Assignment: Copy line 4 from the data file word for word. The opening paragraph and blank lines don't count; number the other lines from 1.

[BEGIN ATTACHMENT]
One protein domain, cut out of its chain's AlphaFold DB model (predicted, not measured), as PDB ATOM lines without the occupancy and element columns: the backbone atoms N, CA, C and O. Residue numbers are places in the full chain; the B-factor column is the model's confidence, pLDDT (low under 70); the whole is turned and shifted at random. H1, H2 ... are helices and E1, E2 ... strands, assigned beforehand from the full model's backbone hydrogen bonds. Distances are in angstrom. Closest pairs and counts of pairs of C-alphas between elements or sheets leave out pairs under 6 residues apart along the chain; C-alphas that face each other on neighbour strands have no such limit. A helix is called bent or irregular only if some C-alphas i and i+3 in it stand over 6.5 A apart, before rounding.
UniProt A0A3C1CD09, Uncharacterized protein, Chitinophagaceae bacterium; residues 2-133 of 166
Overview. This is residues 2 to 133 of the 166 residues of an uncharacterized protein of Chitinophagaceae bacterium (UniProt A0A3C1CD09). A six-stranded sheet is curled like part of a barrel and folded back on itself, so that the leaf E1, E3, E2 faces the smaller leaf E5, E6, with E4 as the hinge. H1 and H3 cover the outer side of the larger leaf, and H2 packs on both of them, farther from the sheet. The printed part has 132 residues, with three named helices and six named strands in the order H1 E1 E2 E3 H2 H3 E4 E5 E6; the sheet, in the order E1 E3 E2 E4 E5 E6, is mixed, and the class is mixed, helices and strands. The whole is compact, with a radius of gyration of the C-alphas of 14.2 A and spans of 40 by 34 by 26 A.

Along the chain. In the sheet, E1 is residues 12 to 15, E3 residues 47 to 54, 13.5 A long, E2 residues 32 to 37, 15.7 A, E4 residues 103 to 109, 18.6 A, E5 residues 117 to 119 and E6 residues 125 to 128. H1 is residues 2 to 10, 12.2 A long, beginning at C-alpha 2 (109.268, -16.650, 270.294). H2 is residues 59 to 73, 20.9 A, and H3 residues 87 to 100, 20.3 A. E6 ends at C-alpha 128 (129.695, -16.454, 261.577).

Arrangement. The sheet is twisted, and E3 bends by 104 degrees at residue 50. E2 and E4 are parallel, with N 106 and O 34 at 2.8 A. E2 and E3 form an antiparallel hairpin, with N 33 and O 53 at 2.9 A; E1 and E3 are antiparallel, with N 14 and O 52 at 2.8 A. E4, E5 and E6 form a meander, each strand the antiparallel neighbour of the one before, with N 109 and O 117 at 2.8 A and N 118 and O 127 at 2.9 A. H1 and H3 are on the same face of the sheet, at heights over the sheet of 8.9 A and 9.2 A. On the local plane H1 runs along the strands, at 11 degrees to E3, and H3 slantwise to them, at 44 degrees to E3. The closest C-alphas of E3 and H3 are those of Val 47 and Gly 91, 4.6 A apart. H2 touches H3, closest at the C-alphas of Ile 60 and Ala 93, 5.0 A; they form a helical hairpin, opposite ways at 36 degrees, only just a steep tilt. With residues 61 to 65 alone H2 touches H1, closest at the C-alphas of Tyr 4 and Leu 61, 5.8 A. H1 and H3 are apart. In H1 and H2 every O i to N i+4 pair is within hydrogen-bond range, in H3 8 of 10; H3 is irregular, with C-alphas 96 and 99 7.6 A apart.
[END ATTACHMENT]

Arrangement. The sheet is twisted, and E3 bends by 104 degrees at residue 50. E2 and E4 are parallel, with N 106 and O 34 at 2.8 A. E2 and E3 form an antiparallel hairpin, with N 33 and O 53 at 2.9 A; E1 and E3 are antiparallel, with N 14 and O 52 at 2.8 A. E4, E5 and E6 form a meander, each strand the antiparallel neighbour of the one before, with N 109 and O 117 at 2.8 A and N 118 and O 127 at 2.9 A. H1 and H3 are on the same face of the sheet, at heights over the sheet of 8.9 A and 9.2 A. On the local plane H1 runs along the strands, at 11 degrees to E3, and H3 slantwise to them, at 44 degrees to E3. The closest C-alphas of E3 and H3 are those of Val 47 and Gly 91, 4.6 A apart. H2 touches H3, closest at the C-alphas of Ile 60 and Ala 93, 5.0 A; they form a helical hairpin, opposite ways at 36 degrees, only just a steep tilt. With residues 61 to 65 alone H2 touches H1, closest at the C-alphas of Tyr 4 and Leu 61, 5.8 A. H1 and H3 are apart. In H1 and H2 every O i to N i+4 pair is within hydrogen-bond range, in H3 8 of 10; H3 is irregular, with C-alphas 96 and 99 7.6 A apart.